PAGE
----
The dynamics and impact of HIV in humanitarian crises are complex. They depend on the kind of crisis: is it the result of conflict, a rapid-onset natural disaster (such as a flood or cyclone), or a slow-onset emergency caused by drought or environmental degradation? It also depends on the HIV prevalence rate before the crisis, the political situation, the scale and duration of the crisis, the existing infrastructure and services and the level of awareness of HIV. Case studies from five countries facing very different emergencies and HIV prevalence rates were backed by a literature review. The countries represent three, often overlapping, types of emergency: conflict, rapid onset and slow onset. The Overseas Development Institute examined the impact of emergencies on three areas: the risk of HIV transmission; people's ability to cope; and the effects on health-related services.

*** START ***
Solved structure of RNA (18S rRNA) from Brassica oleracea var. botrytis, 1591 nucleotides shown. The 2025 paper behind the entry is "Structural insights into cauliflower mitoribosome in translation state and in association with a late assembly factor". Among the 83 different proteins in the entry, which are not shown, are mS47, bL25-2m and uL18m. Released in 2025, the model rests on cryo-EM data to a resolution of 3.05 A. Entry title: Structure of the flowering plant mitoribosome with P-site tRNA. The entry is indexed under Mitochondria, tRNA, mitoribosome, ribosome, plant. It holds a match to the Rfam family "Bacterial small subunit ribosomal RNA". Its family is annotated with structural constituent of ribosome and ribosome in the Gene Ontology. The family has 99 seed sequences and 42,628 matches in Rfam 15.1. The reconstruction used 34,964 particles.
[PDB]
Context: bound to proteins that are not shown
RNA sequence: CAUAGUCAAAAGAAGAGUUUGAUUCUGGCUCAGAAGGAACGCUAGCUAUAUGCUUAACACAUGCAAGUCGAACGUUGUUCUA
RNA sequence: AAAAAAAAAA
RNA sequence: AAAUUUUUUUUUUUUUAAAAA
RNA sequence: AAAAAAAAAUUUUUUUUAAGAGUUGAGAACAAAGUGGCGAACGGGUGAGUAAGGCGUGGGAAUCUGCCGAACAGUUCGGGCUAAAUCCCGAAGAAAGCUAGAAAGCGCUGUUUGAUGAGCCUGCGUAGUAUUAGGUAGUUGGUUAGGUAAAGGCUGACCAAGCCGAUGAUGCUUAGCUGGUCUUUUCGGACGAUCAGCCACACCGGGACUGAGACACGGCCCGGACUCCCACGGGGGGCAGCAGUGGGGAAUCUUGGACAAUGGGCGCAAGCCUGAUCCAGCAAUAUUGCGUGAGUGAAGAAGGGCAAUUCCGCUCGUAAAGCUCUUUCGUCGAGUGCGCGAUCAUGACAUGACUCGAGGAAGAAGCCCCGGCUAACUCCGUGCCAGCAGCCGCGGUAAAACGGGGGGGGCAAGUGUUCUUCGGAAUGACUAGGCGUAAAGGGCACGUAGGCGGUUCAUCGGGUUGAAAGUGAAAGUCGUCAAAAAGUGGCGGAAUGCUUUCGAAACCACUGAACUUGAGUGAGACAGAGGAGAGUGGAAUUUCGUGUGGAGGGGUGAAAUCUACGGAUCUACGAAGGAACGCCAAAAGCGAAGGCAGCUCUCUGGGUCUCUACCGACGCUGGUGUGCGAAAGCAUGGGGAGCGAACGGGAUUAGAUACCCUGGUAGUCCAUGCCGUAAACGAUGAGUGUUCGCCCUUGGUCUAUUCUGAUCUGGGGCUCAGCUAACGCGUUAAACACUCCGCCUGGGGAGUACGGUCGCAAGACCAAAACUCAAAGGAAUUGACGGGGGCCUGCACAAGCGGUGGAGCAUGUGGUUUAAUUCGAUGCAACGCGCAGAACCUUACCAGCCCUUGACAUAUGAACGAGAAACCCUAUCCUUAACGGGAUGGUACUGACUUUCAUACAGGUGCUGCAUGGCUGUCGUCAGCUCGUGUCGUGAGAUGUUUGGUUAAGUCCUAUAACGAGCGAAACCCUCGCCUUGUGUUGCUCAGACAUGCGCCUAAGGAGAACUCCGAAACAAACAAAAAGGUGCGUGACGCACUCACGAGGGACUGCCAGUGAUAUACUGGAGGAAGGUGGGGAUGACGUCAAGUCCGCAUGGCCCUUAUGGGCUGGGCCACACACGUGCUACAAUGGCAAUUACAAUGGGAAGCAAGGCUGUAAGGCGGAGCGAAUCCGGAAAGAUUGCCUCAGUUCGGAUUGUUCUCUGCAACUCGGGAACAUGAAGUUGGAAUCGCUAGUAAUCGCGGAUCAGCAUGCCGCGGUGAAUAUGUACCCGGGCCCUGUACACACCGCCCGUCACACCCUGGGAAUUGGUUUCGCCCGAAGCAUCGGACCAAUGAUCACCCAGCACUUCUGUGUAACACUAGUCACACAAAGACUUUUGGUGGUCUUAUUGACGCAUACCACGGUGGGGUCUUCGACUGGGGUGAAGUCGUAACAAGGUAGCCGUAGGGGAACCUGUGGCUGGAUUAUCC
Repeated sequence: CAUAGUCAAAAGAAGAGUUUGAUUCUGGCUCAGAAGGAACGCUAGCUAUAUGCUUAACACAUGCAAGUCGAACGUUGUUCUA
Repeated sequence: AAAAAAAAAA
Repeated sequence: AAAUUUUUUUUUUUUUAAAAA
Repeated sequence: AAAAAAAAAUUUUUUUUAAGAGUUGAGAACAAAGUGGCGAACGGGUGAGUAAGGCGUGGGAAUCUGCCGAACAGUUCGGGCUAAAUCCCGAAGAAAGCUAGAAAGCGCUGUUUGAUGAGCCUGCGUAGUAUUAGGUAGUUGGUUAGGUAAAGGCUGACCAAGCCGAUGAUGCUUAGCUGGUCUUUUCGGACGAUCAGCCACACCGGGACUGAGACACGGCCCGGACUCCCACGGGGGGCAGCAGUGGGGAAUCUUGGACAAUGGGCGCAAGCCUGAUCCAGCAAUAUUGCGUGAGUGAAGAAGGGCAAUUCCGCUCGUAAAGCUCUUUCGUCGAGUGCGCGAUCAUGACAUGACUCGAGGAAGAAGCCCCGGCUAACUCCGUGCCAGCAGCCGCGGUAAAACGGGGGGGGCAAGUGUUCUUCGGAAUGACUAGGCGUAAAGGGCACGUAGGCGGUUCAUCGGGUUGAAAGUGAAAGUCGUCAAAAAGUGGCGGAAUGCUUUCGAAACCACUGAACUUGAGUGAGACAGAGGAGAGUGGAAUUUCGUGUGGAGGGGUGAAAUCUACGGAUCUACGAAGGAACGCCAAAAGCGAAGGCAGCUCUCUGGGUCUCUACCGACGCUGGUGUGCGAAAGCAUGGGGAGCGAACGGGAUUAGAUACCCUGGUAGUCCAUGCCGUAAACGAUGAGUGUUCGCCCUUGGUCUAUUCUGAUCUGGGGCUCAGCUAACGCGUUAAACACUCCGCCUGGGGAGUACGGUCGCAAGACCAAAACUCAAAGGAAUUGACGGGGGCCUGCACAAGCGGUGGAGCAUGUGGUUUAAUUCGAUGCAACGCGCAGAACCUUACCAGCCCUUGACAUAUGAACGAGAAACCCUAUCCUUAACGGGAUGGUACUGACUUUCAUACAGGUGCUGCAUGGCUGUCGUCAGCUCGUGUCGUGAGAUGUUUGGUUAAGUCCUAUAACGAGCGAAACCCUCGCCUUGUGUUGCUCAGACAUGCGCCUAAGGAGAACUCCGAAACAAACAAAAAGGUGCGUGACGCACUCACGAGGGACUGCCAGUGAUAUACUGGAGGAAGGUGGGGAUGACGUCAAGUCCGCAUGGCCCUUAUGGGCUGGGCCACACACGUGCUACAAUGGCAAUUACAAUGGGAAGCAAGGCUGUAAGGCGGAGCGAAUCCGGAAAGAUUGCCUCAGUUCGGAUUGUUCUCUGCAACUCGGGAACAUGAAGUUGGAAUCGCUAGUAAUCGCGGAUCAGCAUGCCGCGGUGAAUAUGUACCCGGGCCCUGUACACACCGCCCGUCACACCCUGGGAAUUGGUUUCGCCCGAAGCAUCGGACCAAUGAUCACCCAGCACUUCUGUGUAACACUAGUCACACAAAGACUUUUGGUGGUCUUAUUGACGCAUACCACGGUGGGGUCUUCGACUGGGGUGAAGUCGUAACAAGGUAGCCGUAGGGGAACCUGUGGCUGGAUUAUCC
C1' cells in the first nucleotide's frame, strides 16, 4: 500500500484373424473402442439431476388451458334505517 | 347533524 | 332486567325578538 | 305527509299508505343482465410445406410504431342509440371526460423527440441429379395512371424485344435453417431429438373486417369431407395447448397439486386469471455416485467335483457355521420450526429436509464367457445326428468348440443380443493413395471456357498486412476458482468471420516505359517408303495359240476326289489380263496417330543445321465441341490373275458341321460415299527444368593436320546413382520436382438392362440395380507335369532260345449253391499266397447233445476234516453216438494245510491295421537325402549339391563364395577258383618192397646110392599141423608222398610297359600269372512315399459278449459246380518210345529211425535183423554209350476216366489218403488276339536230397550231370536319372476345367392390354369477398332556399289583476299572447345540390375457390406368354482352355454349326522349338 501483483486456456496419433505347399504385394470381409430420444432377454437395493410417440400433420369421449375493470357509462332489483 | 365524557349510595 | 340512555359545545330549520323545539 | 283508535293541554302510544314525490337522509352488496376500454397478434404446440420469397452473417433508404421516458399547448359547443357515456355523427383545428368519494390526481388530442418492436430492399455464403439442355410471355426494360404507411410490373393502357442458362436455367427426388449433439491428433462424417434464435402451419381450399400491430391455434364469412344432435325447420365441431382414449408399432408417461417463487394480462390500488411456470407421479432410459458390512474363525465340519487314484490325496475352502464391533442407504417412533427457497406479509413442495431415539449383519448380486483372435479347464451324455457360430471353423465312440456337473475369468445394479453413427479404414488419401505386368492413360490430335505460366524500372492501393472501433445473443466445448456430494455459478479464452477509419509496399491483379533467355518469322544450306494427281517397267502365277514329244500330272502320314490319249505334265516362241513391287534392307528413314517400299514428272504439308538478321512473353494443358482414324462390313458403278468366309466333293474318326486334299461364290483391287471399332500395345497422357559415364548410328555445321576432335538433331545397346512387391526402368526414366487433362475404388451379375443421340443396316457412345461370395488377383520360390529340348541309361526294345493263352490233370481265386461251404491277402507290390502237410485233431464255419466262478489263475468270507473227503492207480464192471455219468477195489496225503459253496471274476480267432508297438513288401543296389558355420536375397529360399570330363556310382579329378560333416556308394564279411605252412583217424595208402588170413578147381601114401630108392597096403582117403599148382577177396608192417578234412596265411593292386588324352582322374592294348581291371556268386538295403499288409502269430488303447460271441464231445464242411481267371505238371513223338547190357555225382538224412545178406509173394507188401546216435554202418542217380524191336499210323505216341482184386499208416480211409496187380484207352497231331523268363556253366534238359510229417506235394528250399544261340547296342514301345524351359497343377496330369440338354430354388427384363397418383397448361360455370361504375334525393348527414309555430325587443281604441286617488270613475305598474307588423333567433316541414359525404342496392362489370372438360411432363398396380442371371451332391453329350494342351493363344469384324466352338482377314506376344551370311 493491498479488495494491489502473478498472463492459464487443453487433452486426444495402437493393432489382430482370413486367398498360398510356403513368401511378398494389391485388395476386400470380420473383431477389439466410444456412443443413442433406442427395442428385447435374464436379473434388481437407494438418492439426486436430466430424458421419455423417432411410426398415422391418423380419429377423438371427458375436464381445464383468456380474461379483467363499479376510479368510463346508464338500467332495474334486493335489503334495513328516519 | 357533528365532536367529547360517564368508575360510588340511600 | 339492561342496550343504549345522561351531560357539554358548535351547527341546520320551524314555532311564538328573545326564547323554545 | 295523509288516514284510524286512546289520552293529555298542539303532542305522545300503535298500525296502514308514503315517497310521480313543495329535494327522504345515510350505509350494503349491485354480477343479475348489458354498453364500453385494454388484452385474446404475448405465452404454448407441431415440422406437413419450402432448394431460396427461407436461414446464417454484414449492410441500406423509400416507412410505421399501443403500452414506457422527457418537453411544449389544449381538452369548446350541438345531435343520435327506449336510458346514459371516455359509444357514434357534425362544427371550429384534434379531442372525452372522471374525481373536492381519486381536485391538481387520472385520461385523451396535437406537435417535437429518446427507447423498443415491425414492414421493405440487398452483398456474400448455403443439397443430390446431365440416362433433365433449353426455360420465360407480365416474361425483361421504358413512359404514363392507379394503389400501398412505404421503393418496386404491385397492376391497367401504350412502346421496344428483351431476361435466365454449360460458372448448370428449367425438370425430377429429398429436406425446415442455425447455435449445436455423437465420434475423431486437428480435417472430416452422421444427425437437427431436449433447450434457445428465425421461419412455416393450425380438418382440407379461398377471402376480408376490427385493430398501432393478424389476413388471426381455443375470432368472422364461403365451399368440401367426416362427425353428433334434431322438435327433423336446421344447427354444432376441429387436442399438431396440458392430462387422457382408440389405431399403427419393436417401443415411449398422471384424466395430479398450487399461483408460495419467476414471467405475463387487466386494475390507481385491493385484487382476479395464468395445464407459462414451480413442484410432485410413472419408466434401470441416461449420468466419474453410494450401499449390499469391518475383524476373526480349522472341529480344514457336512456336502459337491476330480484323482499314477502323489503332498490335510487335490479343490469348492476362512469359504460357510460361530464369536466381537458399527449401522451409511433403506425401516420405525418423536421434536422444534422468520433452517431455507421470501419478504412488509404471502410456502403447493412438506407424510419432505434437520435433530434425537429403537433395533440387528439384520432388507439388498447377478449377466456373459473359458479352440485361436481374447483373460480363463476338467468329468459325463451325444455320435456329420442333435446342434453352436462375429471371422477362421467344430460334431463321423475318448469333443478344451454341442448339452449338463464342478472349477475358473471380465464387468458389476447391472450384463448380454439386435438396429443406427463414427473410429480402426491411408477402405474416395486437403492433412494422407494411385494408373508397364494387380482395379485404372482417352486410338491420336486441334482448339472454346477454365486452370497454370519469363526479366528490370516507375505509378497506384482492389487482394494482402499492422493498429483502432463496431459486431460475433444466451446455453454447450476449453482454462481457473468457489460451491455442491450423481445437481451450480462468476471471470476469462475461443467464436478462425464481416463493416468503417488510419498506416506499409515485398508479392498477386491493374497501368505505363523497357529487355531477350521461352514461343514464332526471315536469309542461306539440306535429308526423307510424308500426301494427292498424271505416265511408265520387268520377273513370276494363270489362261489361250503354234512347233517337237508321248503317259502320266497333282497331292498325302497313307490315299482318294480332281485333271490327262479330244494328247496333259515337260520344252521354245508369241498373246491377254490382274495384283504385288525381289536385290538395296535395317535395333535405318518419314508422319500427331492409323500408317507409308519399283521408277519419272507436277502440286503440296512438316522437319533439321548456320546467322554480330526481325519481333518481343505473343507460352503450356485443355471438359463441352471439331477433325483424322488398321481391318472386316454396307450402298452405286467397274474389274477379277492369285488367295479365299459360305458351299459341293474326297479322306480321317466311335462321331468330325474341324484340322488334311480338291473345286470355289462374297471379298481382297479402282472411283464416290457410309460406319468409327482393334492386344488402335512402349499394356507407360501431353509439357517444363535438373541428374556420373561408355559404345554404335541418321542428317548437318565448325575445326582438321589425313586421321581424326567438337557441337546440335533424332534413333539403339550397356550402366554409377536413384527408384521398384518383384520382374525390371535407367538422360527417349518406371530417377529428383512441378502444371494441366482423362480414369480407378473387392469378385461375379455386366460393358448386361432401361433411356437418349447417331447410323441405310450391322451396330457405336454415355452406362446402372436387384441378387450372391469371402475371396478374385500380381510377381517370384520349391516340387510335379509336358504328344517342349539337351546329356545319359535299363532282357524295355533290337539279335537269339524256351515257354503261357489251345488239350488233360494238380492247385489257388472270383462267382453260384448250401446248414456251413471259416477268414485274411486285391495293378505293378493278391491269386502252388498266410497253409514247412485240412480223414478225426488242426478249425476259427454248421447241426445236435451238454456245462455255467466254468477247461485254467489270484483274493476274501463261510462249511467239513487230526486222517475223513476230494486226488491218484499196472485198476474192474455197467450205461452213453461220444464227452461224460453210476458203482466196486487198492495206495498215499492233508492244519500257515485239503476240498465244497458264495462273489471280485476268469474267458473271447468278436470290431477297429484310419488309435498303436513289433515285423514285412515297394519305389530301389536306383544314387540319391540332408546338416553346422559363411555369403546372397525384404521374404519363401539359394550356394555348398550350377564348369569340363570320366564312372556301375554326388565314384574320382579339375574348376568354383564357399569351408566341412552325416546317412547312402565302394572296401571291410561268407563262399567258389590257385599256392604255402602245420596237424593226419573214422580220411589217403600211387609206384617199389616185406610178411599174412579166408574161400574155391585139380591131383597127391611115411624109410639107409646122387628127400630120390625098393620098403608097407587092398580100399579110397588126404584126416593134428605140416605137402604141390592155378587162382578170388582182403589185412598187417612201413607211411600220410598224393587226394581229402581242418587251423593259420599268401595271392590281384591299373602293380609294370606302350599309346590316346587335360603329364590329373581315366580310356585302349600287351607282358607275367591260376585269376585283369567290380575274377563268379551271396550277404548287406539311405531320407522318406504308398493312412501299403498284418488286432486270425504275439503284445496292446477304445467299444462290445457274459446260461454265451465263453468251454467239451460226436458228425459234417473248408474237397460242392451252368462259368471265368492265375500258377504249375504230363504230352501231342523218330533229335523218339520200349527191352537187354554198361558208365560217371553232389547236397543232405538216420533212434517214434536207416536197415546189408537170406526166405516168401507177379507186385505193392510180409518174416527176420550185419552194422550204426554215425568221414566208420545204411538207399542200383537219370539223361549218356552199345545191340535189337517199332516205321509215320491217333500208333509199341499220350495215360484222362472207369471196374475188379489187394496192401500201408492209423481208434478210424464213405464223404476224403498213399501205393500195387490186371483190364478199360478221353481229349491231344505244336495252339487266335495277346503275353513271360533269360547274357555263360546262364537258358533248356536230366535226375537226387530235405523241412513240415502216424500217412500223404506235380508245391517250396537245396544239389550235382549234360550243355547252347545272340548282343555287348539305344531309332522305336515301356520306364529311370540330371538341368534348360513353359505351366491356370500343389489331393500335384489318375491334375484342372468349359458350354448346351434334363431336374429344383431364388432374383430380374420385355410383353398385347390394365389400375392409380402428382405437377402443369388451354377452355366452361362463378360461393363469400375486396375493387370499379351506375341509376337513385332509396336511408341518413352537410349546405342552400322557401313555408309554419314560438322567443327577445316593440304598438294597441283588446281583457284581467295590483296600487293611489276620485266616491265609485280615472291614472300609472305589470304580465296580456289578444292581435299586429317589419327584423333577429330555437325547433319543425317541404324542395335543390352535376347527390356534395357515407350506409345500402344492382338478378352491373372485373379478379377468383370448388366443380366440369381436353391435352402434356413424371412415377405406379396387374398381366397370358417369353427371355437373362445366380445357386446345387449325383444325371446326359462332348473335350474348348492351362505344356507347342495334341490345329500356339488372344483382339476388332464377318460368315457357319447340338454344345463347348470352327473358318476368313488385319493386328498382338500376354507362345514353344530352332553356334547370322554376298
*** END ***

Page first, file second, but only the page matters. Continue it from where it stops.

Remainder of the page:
Overseas Development Institute, ODI
Ovesrseas Development Institute, Briefing Paper, 50, 2009
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